Although Frederick II was recognized as the emperor when he was still a child, it required a capable ruler to govern Germany until Frederick was of age. Two powerful parties, the Guelfs and Ghibellines3 supported different candidates. The Guelfs elected Otto IV. The Ghibellines favored Philip of Suabia, the uncle of Frederick II. Each wrote to Innocent asking him to confirm his election. He replied that German nobles should choose one candidate or he would take the matter in hand. He based his right of intervention on two principles. First, the Holy See had transferred the authority of the Roman Empire, in the year 800, from the Greeks to the Germans in the person of Charlemagne, King of the Germanic Franks. Second, The pope had the right to examine the person he was about to consecrate. Otto was crowned Emperor in 1198 by the archbishop of Cologne and declared emperor in 1201 by Innocent. However, Philip’s party increased rapidly until, in 1207, his authority was generally recognized throughout Germany. Innocent regarded the popular wish and was about to reverse his judgment when Philip was murdered as the result of a private dispute.

Otto IV, now without a rival, married the daughter of Philip and was crowned emperor at Rome in 1209. He promised to grant freedom of ecclesiastical elections, to recognize the right of appeal to Rome, and to secure the Roman Church in all her possessions. Unfortunately, no sooner did he receive the crown than he laid claim to a host of fictitious rights in Italy. He immediately seized various possessions of Italian nobles and attempted to seize Sicily. The Pope, knowing it was essential for the freedom of the Church to limit Germanic influence in Italy, threatened excommunication. When Otto obstinately refused to keep the promises made at his coronation, Innocent, in 1211, was obliged to carry the excommunication into effect. When Otto fell under the ban of the church, his former adherents soon fell away.

In 1212, at a diet (deliberative convention) of princes held in Nuremberg, Otto was declared to have forfeited the throne and Innocent declared in favor of 17 year-old Frederick II. From Frederick, the pope elicited the following promises — that, after he received the imperial crown he should give up the kingship of Sicily and give it to his son as a separate kingdom, and that he should organize a crusade within three years. Although it is a subject beyond the scope of this brief article, Frederick would eventually prove to be one of the most ambitious and perfidious of all the emperors of that era.

During his eighteen-year pontificate, Innocent would have to confront and correct the abuses of other rulers as well. The popes’ means of coercion have always been few. He can threaten to excommunicate or to place under interdict and, when necessary, carry these threats into action. He can send papal legates to negotiate with rulers or their representatives. He can call upon friendly secular rulers to intervene with arms when necessary. He can warn, cajole, and instruct rulers. He can instruct the faithful by his encyclical letters, papal bulls, and his teaching. He can, alone or in council, infallibly define a truth of the Faith when it is challenged or when it needs more precise theological clarification. Innocent’s powers were limited to these, yet, according to both secular and Church scholars, the prestige of the papacy reached an historical high point during his reign. Innocent was not afraid to use these powers. The Western world was Catholic, and everyone, from the humblest peasant to the most arrogant potentate, understood the pope’s spiritual authority over them all. Most importantly, everyone understood that, without the Church, the Mass and the sacraments, he was not able to save his soul. When these were withdrawn, there were serious and, very possibly, eternal consequences. In practice, Innocent always treated even the most obstinate of his foes with justice and fairness. When the errant ruler clearly indicated his submission, the interdict and excommunications were lifted and any hostile forces were ordered to withdraw.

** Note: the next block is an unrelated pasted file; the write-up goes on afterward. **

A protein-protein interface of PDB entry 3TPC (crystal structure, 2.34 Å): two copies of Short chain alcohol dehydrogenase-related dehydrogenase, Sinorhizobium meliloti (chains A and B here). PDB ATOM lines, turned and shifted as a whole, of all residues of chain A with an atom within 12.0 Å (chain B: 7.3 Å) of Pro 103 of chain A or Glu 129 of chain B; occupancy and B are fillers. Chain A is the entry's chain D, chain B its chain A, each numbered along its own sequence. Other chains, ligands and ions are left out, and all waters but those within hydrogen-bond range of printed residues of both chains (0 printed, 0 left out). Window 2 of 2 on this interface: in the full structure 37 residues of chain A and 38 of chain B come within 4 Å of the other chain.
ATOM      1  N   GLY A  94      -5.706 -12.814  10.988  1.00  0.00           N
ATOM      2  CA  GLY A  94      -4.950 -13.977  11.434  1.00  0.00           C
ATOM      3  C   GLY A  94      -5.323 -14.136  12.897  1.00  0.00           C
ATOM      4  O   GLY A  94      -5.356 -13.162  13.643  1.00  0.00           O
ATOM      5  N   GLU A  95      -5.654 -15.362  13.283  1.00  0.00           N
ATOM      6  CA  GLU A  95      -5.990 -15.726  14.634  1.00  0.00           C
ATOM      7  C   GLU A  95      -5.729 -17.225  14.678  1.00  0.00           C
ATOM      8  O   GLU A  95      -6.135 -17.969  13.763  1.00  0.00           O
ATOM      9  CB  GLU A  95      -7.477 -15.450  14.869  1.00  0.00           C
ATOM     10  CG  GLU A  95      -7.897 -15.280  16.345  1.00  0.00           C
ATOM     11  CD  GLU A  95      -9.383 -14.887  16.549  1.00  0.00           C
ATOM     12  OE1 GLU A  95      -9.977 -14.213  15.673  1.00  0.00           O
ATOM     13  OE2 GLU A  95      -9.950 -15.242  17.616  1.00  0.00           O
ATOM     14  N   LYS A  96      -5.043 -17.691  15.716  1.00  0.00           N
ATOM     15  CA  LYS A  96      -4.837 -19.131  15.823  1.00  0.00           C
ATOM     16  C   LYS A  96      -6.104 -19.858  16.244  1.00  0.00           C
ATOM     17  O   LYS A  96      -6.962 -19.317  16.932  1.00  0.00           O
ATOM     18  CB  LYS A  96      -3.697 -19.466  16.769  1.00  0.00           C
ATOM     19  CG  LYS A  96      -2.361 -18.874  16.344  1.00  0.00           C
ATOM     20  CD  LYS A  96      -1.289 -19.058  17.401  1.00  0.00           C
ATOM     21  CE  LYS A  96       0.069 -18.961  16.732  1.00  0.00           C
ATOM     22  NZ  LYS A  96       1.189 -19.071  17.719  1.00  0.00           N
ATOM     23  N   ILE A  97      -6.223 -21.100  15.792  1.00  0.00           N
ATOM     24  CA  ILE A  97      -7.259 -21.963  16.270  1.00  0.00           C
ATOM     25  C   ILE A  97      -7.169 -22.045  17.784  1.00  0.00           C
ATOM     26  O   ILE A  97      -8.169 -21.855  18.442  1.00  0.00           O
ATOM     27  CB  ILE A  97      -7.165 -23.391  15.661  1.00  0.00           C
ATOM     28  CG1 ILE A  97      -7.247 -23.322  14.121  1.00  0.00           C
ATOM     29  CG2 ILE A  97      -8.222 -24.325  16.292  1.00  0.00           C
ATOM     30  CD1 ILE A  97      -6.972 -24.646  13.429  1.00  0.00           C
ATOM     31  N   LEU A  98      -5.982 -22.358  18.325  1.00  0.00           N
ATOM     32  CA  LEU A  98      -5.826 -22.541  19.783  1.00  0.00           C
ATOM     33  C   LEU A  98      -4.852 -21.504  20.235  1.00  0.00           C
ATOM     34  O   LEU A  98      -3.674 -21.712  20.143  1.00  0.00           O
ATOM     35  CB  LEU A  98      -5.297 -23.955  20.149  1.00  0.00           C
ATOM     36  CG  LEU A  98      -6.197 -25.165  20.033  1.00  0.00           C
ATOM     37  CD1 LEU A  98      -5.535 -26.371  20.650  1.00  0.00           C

Innocent would even side with his former enemies when those whom he had asked for help had gone too far or refused to withdraw after the Pope had accepted the foe’s acquiescence. This was the case with John Lackland of England — one of his most implacable foes. After many years during which John had abused his subjects and acted aggressively towards other countries, Innocent declared that his rule was no longer legitimate and he released John’s subjects from their obligations of fealty — his subjects thereupon were under no obligation to obey him. Eventually, this resulted in the subjects drawing up the famous Magna Carta, which they forced John to sign. The document was signed after John had placed himself under the Pope’s protection as his vassal. Because the Magna Carta was not only directed against the abuses by the king, but also the authority of the pope, Innocent declared it to be null and void. Eventually, after years of repeated deception and tyranny, through the tireless efforts of the pope, John’s influence was drastically reduced.